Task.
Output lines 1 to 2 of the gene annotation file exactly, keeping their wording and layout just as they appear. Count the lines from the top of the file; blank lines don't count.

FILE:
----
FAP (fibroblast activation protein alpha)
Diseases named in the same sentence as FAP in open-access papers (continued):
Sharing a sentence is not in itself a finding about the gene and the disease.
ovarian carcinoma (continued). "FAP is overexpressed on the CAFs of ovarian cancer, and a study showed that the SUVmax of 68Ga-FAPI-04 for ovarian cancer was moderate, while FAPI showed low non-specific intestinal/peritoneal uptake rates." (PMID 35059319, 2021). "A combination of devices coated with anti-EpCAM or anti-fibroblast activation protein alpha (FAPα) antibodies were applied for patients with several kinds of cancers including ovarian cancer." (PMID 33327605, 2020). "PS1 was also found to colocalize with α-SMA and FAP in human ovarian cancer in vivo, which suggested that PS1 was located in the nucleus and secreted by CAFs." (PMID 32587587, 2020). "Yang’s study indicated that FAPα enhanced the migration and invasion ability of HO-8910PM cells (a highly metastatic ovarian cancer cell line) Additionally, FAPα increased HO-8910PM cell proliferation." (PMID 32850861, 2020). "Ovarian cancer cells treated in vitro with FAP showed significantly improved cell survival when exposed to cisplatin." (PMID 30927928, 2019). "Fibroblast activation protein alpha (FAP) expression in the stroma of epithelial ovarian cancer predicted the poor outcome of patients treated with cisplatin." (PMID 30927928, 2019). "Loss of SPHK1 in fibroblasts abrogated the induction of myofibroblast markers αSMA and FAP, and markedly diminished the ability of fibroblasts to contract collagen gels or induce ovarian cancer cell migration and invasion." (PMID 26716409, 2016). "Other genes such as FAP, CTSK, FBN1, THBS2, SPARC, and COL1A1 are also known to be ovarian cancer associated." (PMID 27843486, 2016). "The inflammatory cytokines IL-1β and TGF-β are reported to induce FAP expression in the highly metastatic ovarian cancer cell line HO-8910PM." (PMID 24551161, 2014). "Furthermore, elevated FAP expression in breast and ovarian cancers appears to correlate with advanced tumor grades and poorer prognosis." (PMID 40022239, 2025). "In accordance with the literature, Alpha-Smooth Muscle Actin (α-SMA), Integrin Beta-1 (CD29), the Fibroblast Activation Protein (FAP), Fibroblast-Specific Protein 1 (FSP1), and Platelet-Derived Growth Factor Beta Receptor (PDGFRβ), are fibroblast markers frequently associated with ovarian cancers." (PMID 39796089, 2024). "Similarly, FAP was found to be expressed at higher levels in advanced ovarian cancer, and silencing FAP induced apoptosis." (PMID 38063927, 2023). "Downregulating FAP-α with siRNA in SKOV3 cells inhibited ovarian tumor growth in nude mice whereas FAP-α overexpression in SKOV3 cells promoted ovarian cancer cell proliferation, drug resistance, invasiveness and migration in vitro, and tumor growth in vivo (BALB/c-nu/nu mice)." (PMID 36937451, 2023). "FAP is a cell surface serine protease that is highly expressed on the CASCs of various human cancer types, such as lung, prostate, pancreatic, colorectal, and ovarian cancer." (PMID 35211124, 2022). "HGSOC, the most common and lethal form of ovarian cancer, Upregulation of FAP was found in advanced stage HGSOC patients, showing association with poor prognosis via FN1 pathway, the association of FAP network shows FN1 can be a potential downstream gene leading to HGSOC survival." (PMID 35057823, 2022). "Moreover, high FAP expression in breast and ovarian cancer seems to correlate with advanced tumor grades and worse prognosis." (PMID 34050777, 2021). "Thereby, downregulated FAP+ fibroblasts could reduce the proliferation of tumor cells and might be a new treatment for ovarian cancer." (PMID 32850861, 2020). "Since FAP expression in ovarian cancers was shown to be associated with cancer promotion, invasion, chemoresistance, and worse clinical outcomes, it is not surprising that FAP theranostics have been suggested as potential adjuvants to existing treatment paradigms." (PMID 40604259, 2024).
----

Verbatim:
FAP (fibroblast activation protein alpha)
Diseases named in the same sentence as FAP in open-access papers (continued):